ago when I still lived in Houston, I heard about a mysterious “ghost face” that
adorned the exterior wall of the University of Texas Medical Branch in
Galveston, TX. Some friends and I had
decided to take our Friday afternoon happy hour to a beach front bar in
Galveston after work where we learned that our friend Dianne was afraid of
ghosts. We told her the story of how the
dead man’s face keeps etching itself into the concrete and several margarita’s
later, Diane (and the rest of us) had screwed up enough courage to walk down
there and see it. There was an old fence
around the building but we were able to crawl under (after removing my good
shoes) and to walk around to the back to get a clear view of the face. Admittedly, it was creepy! We walked down and out of there by a
different route and I walked, barefooted, through the sand and back to the
car. Kirk drove us home and my lack of
shoes didn’t bother me in the least until the following Monday morning when I
dressed for work. Missing my good shoes,
I just put on some tennis shoes and jeans so I wouldn’t be late. My boss saw me and asked, “Making it a casual
Monday today, are we Ken?” All I could
think to say was, “Well, Diane is afraid of ghosts!”
you’d think that my lack of dress shoes and Diane’s documented fear of the
spirit world wouldn’t have anything to do with each other, and ordinarily you’d
be right. This time, however, it was
same is true when you miss your connection.
You’re in Miami at 3pm on a beautiful sunny day and they announce, “Due
to weather conditions, your flight has just been canceled.” How can that be? It’s perfectly sunny outside and the weather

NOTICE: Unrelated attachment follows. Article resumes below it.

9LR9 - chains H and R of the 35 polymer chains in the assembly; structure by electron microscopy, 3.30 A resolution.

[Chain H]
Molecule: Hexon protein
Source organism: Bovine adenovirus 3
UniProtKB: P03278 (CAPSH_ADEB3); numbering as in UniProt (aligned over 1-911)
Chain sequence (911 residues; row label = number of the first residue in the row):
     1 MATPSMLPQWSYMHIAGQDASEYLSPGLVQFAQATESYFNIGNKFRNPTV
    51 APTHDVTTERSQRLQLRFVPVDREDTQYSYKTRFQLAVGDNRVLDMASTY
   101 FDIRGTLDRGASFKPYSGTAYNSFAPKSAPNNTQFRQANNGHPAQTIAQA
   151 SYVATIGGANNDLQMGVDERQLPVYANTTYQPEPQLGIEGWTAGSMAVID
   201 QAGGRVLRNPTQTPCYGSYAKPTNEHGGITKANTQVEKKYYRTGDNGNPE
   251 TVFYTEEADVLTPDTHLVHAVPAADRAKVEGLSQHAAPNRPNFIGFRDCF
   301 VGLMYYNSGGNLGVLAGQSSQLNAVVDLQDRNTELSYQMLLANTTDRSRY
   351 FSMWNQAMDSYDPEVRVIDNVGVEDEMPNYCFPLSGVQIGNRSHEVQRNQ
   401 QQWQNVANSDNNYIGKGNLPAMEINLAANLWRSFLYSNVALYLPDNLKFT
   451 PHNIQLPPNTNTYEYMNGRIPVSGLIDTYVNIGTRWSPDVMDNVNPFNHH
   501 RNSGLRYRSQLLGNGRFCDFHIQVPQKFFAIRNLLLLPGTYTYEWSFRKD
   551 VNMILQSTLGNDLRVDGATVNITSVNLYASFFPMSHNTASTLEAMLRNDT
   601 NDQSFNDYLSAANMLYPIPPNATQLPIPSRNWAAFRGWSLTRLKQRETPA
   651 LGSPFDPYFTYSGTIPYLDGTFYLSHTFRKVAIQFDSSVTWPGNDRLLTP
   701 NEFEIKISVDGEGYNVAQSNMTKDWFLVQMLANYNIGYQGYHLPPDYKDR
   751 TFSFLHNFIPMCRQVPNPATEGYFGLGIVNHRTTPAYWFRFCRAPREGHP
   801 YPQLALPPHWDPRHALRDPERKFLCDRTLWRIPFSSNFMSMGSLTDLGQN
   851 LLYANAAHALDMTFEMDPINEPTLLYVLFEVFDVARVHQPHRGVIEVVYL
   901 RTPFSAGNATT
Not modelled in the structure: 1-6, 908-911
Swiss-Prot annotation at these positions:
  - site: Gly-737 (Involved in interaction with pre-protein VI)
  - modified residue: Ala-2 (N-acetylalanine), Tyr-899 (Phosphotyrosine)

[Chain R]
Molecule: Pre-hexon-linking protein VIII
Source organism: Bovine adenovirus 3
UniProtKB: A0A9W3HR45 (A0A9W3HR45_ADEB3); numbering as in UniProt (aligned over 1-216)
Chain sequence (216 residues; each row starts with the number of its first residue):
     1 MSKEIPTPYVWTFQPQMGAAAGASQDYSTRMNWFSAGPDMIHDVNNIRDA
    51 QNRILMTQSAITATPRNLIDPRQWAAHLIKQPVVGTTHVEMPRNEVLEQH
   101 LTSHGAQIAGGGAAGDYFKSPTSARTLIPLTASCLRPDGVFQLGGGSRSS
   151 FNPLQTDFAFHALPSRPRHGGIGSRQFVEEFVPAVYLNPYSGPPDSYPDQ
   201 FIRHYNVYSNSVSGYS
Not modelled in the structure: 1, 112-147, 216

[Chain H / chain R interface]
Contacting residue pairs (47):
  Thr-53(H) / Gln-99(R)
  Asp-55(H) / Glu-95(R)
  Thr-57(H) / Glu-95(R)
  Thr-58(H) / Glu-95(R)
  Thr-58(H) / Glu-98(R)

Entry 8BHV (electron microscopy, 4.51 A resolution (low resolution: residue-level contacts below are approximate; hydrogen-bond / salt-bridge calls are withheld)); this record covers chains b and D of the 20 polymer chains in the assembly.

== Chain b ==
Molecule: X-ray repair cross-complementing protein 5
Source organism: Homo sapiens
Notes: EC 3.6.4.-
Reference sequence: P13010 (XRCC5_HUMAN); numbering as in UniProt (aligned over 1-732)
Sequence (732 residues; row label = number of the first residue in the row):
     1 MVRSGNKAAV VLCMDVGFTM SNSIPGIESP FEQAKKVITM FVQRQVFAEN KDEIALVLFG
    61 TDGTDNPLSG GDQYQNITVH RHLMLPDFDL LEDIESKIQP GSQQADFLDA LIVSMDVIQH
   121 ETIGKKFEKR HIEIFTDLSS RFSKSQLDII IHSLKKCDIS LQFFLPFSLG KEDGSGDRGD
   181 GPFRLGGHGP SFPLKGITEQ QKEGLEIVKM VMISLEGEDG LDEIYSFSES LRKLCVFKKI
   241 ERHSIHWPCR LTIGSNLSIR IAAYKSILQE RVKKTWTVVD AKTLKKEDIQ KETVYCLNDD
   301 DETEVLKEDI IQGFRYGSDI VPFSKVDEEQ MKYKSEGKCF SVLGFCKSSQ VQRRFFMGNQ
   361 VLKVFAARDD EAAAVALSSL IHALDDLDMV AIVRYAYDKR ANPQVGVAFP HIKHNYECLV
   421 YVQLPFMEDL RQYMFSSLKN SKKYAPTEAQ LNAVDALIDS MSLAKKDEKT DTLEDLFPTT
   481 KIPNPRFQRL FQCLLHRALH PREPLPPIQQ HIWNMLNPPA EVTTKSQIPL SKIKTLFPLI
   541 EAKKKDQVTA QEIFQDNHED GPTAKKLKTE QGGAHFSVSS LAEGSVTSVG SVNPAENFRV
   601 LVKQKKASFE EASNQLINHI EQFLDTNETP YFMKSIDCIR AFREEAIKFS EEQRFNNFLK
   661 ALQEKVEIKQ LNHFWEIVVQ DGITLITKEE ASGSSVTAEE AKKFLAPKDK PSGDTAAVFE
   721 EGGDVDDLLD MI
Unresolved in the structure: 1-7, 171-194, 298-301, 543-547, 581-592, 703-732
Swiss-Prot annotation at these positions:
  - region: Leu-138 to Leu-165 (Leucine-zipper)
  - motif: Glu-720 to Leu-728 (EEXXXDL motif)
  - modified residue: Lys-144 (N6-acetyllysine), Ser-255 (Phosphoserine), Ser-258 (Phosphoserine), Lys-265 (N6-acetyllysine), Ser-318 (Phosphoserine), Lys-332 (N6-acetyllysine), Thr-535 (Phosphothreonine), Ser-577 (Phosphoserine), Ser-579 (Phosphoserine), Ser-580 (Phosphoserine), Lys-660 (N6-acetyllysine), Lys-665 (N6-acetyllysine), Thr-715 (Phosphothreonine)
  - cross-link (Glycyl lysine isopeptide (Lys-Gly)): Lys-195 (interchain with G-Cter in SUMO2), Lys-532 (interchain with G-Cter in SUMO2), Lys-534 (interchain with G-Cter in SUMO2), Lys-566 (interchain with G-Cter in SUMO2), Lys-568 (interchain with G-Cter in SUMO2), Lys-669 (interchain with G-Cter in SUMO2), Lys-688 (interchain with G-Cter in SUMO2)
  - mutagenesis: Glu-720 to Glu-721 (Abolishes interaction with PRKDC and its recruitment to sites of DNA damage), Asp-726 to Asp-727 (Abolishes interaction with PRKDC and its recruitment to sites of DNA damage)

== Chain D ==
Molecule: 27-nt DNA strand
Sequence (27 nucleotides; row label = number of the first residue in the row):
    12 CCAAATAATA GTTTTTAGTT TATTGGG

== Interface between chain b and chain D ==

radar indicates clear skies! I’m flying
to Houston where it’s also a perfect sunny day.
What could the weather possibly have to do with this? Is a ghost involved? Well, no, there’s no ghost. Did you ask yourself, “How’s the weather in
New Jersey?” You should have, because
that’s where your plane is coming from!
are like rental car agencies in that, they can’t put you in a car until the
person before you returns a car. They
don’t keep hundreds of cars in the lot all the time. Few airports have the space to keep a bunch
of “spare planes” around in case they need them. Besides, if that’s how the system worked,
then cities with excellent weather year round would eventually accumulate them
all. Imagine some airport in Tempe, AZ
with 57 Boeing 737s lined up in the dessert!
you need to ask yourself three things:
- Where’s my plane coming from?
- Where is it now?
- Where am I going?
for all three of those questions, consider the following:
- How’s the weather there?
- What time is it scheduled to
- What time is it now?
you can get access to this information, it can really help you out. Leaving early is always a good idea because
the first flights out on a given day are almost always going to be on airplanes
that arrived late the night before. Even
if there’s a plane shortage because of bad weather or something, the flights
that do leave in the morning are always the full ones, leaving for other hubs
or for other popular destinations.
Therefore, a late afternoon flight to International Falls, Minnesota,
from Saginaw, Michigan in January, has a much worse chance of making it than a
flight from Detroit to Duluth. The only
difference is, you leave yourself a bit of a drive on both ends.
I’m not suggesting that you be so paranoid as to always use Hub airports and
popular cities, but I am suggesting that you keep an eye on the weather, on
7-day forecasts, and on the importance of your trip. Changing plans with a few days to spare is
far less inconvenient that finding out your plane will not arrive to carry you
to your destination!
you have questions for Ken regarding business travel, hotels, airplanes, etc,
please call 1-877-49-EXPERT. Your questions will be recorded and Ken will
answer the best ones in his Ask
the Expert podcast show.